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One Small Light

photo[2]There’s someone I want to talk to. There’s someone I want to reach. There’s someone I desperately wish would listen to me.

And it isn’t you. Sorry.

It isn’t you because you are already here, at a site called Support for Special Needs. If you’re here, you get it. You’re almost certainly part of the club. You have a disability, or your kid has one, or someone you love or work with. We may not have anything else in common, but the thing that we do share isn’t small. When I come here and I write about Schuyler or my own fears and triumphs as a parent, you might say that I’m right, that sounds exactly familiar. Or you might say I’m full of crap. But you’re probably never going to say “Oh, that never occurred to me.” Because if you’re in the club, there’s very little that hasn’t occurred to you, often in the middle of the night when the shadows are long on the ceiling and the future grumbles softly under the bed.

I love talking to you, I really do. But sometimes, and often of late, I want to talk to someone else. Someone new, someone unaware.

I want to talk to them, and take them by the lapels and pull them close and ask them “Why? Why can’t you see? Why can’t you change? Love is waiting, if you could just see for yourself.”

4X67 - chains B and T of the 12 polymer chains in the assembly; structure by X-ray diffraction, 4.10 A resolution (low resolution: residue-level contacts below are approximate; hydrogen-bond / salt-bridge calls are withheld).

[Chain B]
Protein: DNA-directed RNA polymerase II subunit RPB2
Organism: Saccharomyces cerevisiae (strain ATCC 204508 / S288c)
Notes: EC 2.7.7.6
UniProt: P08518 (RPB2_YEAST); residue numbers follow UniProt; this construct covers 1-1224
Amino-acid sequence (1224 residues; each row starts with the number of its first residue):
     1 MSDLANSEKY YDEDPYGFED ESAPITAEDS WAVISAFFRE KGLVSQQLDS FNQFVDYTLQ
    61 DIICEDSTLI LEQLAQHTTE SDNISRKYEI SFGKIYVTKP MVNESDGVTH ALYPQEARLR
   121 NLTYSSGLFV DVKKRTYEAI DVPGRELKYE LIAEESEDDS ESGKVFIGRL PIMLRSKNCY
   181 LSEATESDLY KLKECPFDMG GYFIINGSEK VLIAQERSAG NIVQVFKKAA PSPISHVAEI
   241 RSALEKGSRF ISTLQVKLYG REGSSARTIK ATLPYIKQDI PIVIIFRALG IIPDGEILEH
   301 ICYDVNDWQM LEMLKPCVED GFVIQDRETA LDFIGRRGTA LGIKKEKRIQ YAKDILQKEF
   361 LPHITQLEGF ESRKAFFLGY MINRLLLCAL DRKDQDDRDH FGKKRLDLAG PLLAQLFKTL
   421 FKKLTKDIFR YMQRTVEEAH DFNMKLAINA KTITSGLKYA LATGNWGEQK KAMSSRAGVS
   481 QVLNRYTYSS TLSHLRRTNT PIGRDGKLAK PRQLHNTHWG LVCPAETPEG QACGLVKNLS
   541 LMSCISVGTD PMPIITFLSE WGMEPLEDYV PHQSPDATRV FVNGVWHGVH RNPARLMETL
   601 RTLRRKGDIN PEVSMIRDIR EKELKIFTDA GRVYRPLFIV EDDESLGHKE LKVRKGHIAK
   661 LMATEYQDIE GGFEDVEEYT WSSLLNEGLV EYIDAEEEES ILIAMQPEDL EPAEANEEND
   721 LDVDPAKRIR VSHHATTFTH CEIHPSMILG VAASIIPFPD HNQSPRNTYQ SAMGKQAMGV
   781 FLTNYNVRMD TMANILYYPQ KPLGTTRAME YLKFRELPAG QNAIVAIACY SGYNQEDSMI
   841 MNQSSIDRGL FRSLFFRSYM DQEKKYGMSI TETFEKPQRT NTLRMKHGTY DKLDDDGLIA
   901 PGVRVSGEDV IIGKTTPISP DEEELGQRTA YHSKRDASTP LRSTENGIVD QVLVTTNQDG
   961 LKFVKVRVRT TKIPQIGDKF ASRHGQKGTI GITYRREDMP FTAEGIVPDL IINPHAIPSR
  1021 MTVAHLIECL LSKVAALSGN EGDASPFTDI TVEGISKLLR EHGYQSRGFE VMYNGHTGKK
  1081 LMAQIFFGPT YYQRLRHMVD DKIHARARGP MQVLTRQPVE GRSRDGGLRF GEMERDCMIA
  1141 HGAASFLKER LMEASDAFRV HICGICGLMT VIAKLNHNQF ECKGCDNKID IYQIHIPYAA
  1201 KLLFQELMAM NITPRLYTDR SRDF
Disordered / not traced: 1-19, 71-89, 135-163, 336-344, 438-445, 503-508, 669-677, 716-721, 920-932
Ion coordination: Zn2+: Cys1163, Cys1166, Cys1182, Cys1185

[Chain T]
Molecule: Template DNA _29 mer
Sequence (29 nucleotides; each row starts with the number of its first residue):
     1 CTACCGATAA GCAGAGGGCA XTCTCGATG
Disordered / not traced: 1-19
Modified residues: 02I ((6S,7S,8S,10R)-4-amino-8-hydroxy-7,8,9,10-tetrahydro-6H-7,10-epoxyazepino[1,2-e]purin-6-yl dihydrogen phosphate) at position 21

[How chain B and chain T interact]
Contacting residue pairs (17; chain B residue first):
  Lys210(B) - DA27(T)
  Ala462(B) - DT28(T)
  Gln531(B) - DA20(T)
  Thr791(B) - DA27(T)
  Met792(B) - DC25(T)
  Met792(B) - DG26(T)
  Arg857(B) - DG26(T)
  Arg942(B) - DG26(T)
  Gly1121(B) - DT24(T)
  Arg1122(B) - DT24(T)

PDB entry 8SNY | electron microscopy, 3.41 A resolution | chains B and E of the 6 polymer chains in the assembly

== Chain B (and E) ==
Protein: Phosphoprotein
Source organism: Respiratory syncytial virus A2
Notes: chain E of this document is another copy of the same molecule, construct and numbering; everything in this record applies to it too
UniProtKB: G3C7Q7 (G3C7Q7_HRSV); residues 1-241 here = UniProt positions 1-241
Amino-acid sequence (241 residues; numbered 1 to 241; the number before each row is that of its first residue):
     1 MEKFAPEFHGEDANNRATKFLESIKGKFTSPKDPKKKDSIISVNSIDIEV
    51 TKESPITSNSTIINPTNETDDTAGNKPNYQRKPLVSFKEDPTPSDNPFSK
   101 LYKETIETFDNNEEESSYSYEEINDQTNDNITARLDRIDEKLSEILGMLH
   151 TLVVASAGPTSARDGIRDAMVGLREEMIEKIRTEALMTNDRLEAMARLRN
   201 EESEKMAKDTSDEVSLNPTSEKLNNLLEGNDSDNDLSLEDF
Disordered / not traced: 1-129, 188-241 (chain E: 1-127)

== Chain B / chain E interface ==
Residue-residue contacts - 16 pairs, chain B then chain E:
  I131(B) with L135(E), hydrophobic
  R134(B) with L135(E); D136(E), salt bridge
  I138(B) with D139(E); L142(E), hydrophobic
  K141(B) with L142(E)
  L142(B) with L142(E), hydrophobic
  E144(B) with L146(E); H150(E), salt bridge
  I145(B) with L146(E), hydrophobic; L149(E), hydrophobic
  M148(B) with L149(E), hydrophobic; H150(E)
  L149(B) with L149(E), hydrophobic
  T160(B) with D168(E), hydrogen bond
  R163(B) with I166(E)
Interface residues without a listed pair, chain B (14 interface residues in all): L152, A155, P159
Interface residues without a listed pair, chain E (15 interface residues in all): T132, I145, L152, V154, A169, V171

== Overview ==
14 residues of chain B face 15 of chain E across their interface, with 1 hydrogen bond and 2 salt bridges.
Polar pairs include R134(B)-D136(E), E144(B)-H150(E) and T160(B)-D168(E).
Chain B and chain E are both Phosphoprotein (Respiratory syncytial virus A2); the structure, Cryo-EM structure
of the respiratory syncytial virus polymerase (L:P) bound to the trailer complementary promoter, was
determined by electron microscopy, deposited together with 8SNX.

Over the weekend, I spoke at an event at a local library. It was advertised as a Literary Tea. Once a year, the library hosts a tea and dessert event. You come, you drink some tea (fancy), you listen to a harpist play (very fancy), and you hear an author speak for twenty minutes or so about their book (maybe fancy, maybe very much not so, as it turns out). It wasn’t a disability related event, not at all. The attendees could have heard someone talk about history, or fashion, or squirrel monkeys. That didn’t matter. Tea, harp and fancy talk.

It was, in other words, a gathering of the people I want to talk to most of all these days.

How did it go? I’m not entirely sure. I sold a few books, so that’s good news. I talked to a few people afterwards who seemed to connect with my points about how we can build authentic relationships with the disabled, and in doing so begin to truly change the world. I saw a lot of blank faces. I saw some irritation from time to time. I didn’t reach everyone. I reached a few, I think.

That’s how it happens, I guess, this idea of a fundamental change in our society in its attitudes towards those with disabilities. You reach others, most don’t hear, but a few do.

I have an essay that I’m shopping around to sites that don’t aim specifically at the disability community. I don’t want to give it to a crowd that will say “Hear hear! That’s exactly right! I’ve been saying that all along!”, or even “I disagree, I live in this world of disability too. You’re entirely wrong, and here’s why.”

I want to reach the crowd who says “I never thought about it like that before. I’m going to give that some consideration.” I’ll even take “Why should I care? I don’t know anyone like that. Someone else will take care of it.”

Because every now and then, someone will care. A light, previously unlit, will flicker on, and society will move one more tiny step towards a world that is fair and accommodating, and which will make room unconditionally, for people like my daughter.

I’ll take those tiny steps. I’ll happily watch those tiny lights come on.

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